Although I agree very much with the notion that we must respect people of all ages and not diminish the experience that having lived longer offers, I sure wish she didn’t resort to the tired pets vs. people notion. In the midst of tragedy and crisis, aid workers help how and where they can. Faulting kindhearted animal rescuers who were on a planned mission to help animals in need has nothing to do with disabled and elderly people who were also unfortunately trapped. It’s apples and oranges and we should instead appreciate anyone who helped during crisis. Your book review was wonderfully written. I just wish the author of the book could better understand the perspective of helpers in crisis. She’s being awful judgmental.

    • savvydating profile image

      Yves 

      6 months ago

      Our elders should never be relegated to the back of the bus. They put in their time, and they deserve our respect. A wonderful review, Ms. Dora.

    • AliciaC profile image

      Linda Crampton 

      6 months ago from British Columbia, Canada

      This is another inspirational article, Dora. There are so many worthwhile things that older people can do, both to help themselves and to help others. Thank you for sharing an interesting book review.

    • MsDora profile imageAUTHOR

      Dora Weithers 

      6 months ago from The Caribbean

      Thanks, Peg. The author makes it clear that our primary purpose as elders is to proclaim God's goodness to the next generation. Makes sense, doesn't it?

    • MsDora profile imageAUTHOR

      Dora Weithers 

      6 months ago from The Caribbean

      Thanks, Ann. I get the feeling from reading the book that the UK is more concerned than some others about accommodating their elders. You are blessed to enjoy such interest from your grandchildren. Best to you all, going forward.

    • MsDora profile imageAUTHOR

      Dora Weithers 

      6 months ago from The Caribbean

      Thanks, Denise. The responsibility is ours to find the opportunity and put forth the determination to live fully. With God's help, we can do it.

    • PegCole17 profile image

      Peg Cole 

      6 months ago from Dallas, Texas

      I like the basis of this book. The quote, "Morse thinks that God intended for the elders to inspire young folks to keep learning, and to follow their example of good works all the way into elderhood" is truly uplifting.

    • annart profile image

      Ann Carr 

      6 months ago from SW England

      An insightful review of this book, Dora. It's a concept that should be embraced by all. It's true that the UK is getting much better at accepting that 'elderhood' is benefitting society and realising that we are still capable of working.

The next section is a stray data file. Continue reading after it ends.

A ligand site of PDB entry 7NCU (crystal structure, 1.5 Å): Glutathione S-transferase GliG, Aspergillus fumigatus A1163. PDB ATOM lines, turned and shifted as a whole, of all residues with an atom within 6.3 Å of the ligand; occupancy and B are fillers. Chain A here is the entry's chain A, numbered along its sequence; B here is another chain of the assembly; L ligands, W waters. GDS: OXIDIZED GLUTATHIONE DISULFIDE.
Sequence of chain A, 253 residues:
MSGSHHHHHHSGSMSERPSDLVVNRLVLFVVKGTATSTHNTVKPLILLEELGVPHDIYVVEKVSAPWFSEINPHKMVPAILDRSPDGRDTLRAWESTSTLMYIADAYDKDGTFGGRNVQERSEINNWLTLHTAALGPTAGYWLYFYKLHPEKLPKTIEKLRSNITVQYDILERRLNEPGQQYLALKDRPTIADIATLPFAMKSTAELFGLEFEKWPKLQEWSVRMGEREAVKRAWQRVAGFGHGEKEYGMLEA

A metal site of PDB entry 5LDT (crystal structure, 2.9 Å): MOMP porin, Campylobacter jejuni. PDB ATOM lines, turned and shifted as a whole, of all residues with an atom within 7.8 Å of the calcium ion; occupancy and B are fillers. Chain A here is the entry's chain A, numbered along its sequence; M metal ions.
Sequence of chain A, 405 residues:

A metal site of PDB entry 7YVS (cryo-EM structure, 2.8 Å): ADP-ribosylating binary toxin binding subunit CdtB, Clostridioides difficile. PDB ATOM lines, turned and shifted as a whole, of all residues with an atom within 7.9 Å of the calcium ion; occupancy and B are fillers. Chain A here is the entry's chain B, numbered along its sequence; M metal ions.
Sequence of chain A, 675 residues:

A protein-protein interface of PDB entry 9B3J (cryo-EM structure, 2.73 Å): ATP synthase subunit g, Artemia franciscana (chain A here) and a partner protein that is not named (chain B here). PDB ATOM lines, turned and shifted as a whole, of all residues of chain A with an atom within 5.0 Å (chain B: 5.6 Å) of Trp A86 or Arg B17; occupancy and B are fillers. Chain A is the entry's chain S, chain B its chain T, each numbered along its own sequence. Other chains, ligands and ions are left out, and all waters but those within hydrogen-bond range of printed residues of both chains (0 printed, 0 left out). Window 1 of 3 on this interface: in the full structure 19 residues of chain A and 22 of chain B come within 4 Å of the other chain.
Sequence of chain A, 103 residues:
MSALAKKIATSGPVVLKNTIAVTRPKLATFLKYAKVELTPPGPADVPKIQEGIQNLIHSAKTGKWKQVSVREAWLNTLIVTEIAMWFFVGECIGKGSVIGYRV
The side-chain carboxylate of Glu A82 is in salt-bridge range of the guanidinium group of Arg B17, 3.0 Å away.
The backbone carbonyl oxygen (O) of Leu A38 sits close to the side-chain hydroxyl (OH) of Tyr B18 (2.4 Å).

I'm pleased to say that my grandchildren are interested in my views and my history.

      Ann

    • denise.w.anderson profile image

      Denise W Anderson 

      6 months ago from Bismarck, North Dakota

      Aging is certainly no piece of cake! The changes our bodies go through are just as significant now as they were when we were adolescents! I like this woman's perspective. We don't have to become society's latest throw away. We can live meaningful lives full of activity and purpose. All it takes is determination on our part, and an avenue to make it happen!

    • MsDora profile imageAUTHOR

      Dora Weithers 

      6 months ago from The Caribbean

      Thanks, Bill. It's great to have you a companion elder as we journey toward the finale. You inspire me.

    • MsDora profile imageAUTHOR

      Dora Weithers 

      6 months ago from The Caribbean

      Thanks, Devika. I always admire how positive you are even in the challenges you face. You are going to be one cheerful elder.

    • MsDora profile imageAUTHOR

      Dora Weithers 

      6 months ago from The Caribbean

      Thanks, Frank. So glad that you learn about elderhood before you get there. Stay tuned!

    • MsDora profile imageAUTHOR

      Dora Weithers 

      6 months ago from The Caribbean

      Thanks, Jackie. I'm sure that I'll need this book for future reference so I'm keeping it. I agree with you that trust in God makes a great difference in the lives of older people.

    • billybuc profile image

      Bill Holland 

      6 months ago from Olympia, WA

      Well, as I approach seventy, this was a breath of fresh air. I really have been blessed in the aging department. Life is good; I am healthy; I am busy and happy....you are always such a positive person in your writings. I appreciate you.

    • MsDora profile imageAUTHOR

      Dora Weithers 

      6 months ago from The Caribbean

      Thanks, Mary. I pray that we have the courage to follow in the steps of the pacesetters. We do well to appreciate what they do.

    • MsDora profile imageAUTHOR

      Dora Weithers 

      6 months ago from The Caribbean

      Thanks, Louise. Marjorie presents a challenge for those of us who care to look our best to the very end. I believe that attitude helps.

    • DDE profile image

      Devika Primić 

      6 months ago from Dubrovnik, Croatia

      What has age got to do with living your life? I always think of how I feel not what age I am to be positive and so true views here.

    • Frank Atanacio profile image

      Frank Atanacio 

      6 months ago from Shelton

      MsDora.. wow.. it's so damn true, I never thought or even looked at it from that point of view.. I too always thought life had three stages.. thank you for pointing this out.. love the hub

    • Jackie Lynnley profile image

      Jackie Lynnley 

      6 months ago from The Beautiful South

      Some great points and this does seem a very beneficial book to read, if not add to our library, Dora. Only with God is there any hope of getting through and facing each challenge and there is always the knowledge that we do have a home on the other side which may not be a lift to all but is to us who trust. It is great the elderly do seem to do so much better today.

      You are such a bundle of good news that I always enjoy!

    • aesta1 profile image

      Mary Norton 

      6 months ago from Ontario, Canada

      I'm happy to read that so many elderly are breaking ageism. These models will definitely change so much of our notions that limit us from enjoying our lives.

    • Coffeequeeen profile image

      Louise Powles 

      6 months ago from Norfolk, England

      Oh I love the photo of Majorie. Even at 100 years old she still looks gorgeous.